Traditional. That’s one word you’ll see and hear quite a bit in the equestrian community. It’s usually brought up by the emergence of something decidedly untraditional, like the reemergence of rust breeches in the hunters, allowing jumpers to get a little more experimental with their show jacket color palette, or any sort of evolving apparel or equipment that pushes at those firmly upkept boundaries. The rider donned in a navy or black coat, tan or white breeches, high-collared white shirt, black leather boots, black gloves. Horse impeccably groomed and braided, not a stray hair to be found (in theory, anyway).
Why do the majority of us still wear these colors and clothes in the show ring? Where, exactly, does it stem from?
There are multiple factors that really get down to why you can’t wear your cute plum breeches into your hunter derby, but the driving force behind it all is history.
Horses, and horseback riding, are steeply rooted in history. Not just American history - all across the world. Before cars, we all know they were the most popular mode of transportation, and played a major role in leisure and pleasure activities like fox hunting for the wealthy. And as horses and riding play a big role in history, so does fashion, and all of its symbolism.
To quote this great article from Horses and People Magazine by Dr. Georgina Downey:
“Rider wear is an area of sports clothing where history, function and symbolism are uniquely interwoven. Simultaneously, the very essence of riding wear is to underscore the nobility of the horse itself, not exceed it, or draw attention away from it. Therefore, riding wear has traditionally been sober and understated. It’s intended to sit quietly, functionally and anonymously behind one’s skill and performance as a rider.”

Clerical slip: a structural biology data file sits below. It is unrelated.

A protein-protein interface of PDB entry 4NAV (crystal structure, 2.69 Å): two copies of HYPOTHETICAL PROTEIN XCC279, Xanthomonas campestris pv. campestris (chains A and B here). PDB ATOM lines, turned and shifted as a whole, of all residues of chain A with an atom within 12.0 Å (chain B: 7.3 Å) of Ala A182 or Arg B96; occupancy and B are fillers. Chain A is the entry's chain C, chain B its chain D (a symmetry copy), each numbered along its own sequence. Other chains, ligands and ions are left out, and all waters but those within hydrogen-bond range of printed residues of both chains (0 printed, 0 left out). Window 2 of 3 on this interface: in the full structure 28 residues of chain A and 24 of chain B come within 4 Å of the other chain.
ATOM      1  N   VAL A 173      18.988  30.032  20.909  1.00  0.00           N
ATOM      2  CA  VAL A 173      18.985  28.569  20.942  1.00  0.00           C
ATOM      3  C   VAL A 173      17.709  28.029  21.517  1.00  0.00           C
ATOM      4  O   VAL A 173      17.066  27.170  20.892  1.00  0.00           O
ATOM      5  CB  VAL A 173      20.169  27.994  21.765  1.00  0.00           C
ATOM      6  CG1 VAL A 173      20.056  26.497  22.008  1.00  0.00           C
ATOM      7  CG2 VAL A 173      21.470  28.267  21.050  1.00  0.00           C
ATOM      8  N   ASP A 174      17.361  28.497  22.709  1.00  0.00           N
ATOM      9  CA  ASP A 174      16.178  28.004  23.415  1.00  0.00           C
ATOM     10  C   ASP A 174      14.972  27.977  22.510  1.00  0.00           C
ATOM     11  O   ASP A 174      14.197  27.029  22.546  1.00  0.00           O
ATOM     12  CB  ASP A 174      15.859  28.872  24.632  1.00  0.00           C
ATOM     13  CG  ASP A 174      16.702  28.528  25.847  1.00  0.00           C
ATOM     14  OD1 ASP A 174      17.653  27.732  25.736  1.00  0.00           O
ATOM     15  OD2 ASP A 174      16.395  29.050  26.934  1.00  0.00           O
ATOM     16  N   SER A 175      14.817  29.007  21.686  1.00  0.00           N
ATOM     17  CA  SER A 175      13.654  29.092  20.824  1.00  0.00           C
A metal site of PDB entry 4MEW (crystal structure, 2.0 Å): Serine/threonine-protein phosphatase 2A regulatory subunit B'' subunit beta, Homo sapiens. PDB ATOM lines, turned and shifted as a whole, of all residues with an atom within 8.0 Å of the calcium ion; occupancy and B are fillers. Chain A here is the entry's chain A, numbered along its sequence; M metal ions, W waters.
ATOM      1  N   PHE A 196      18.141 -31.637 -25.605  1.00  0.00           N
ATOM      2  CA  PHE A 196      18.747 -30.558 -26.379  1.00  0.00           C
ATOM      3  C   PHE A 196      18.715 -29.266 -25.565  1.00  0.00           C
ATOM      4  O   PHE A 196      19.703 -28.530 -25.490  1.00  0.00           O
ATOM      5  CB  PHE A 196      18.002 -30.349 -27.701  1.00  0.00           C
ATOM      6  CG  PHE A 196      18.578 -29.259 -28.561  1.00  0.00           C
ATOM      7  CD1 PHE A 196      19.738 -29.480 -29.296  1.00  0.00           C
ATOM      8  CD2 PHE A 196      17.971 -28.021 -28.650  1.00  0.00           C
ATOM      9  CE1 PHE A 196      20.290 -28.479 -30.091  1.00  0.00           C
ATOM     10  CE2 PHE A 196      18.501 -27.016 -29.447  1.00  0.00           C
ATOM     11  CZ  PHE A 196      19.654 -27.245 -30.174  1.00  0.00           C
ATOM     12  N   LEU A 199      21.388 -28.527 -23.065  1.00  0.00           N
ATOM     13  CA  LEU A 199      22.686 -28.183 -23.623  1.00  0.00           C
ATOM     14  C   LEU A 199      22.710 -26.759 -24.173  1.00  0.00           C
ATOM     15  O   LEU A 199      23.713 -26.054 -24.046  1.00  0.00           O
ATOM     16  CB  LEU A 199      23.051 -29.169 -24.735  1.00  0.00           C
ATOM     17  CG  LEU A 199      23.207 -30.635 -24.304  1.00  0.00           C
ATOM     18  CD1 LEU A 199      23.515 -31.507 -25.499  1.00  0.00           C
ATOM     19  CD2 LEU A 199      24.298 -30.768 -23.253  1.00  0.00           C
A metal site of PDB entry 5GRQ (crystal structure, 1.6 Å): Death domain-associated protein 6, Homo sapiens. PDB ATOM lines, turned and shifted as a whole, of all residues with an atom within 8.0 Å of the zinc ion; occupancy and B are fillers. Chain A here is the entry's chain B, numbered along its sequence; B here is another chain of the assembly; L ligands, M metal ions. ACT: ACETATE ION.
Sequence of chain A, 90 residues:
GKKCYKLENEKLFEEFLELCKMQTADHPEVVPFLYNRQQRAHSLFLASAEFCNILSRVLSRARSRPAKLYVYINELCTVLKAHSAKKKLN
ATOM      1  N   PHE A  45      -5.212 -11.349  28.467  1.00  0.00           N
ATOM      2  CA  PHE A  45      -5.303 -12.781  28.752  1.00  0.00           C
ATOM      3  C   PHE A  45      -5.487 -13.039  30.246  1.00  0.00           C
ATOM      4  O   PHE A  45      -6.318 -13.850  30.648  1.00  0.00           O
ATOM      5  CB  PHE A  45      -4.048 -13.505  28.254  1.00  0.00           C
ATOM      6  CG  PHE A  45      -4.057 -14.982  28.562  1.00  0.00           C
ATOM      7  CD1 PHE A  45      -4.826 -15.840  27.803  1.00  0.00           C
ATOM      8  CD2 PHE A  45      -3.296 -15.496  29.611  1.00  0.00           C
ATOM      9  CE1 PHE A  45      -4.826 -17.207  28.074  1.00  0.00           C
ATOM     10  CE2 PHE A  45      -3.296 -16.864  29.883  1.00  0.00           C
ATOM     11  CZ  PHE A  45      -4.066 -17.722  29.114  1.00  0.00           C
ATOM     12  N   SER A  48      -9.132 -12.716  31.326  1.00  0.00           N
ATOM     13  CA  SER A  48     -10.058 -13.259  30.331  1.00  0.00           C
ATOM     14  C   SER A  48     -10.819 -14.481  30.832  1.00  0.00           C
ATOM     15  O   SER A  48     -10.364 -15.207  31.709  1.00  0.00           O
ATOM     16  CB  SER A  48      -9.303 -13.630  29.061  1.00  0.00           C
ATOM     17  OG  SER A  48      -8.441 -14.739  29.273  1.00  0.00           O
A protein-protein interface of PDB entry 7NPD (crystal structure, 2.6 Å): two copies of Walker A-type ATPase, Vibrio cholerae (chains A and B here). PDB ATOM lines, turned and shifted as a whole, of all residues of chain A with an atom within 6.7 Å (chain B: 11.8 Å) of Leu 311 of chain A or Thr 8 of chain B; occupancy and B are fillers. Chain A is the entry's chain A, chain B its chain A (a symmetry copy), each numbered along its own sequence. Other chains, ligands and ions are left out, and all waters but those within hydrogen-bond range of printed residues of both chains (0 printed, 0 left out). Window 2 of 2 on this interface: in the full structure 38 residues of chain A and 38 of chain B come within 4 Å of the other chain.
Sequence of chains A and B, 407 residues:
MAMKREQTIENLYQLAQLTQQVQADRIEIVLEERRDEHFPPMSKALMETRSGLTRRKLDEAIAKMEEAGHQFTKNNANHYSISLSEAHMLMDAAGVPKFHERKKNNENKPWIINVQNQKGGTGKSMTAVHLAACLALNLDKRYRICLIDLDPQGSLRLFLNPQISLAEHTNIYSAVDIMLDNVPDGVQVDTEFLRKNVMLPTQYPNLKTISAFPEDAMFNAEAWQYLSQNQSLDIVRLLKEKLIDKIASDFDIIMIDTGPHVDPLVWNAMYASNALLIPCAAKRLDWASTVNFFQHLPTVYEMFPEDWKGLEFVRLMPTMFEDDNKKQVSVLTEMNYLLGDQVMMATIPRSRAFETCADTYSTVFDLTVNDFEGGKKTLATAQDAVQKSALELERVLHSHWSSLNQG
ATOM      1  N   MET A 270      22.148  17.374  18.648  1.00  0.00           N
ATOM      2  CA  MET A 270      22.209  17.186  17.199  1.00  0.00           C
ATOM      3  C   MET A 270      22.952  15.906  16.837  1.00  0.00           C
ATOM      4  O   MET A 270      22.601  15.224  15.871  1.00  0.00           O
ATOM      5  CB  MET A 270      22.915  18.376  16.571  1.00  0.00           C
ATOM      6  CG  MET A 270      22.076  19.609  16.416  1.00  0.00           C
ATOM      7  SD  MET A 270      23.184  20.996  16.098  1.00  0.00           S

‘Underscore the nobility of the horse itself, not exceed it, or draw attention away from it.’ Neutral colors and clean silhouettes do just that. In history and present day alike, while we can all be proud of our high-quality new show coat or glistening tall boots, the horse is still the paramount focus.
Think of it this way: when you see a flashy or fancy car, do you focus on the driver first?
And, I mean--there truly are few things more sober and understated I can think of than the plain black show coat hanging in my closet right now.
Also in my quest to understand the origins of traditional equestrian wear, I stumbled across Man and the Horse: An Illustrated History of Equestrian Apparel, published in 1984.
Its foreword also throws in a striking line: “Riding clothes have always shared a unique quality, regardless of their place or period of origin. Because of specific functions they serve, riding costumes require above all superior design, materials, and workmanship--a harmonious blend of efficient cut, durability, and meaningful decoration--the essence of true style.”
For better or for worse, the equestrian world - most of all in the competition setting - values its traditions and history. And while I’m the first to grumble about the fact that wearing white around horses is a recipe for disaster, or lament that I can’t wear that gorgeous burgundy AA Motionlite Jacket to my next under saddle class, I certainly have no complaints about participating in the essence of true style.
What traditions are you a fan of and which ones do you think we should send to the chopping block? We want to hear! Comment below or message Eileen directly @thechampagnecheval to join the discussion!
Emily Williams via Instagram @williamsemily33 pc: Shawn McMillan | Silver Lining Stables via Instagram @silverliningstablesca | Laura Graves and Verdades via horsemagazine.com | Haylee Hall via Instagram @hayleehallpass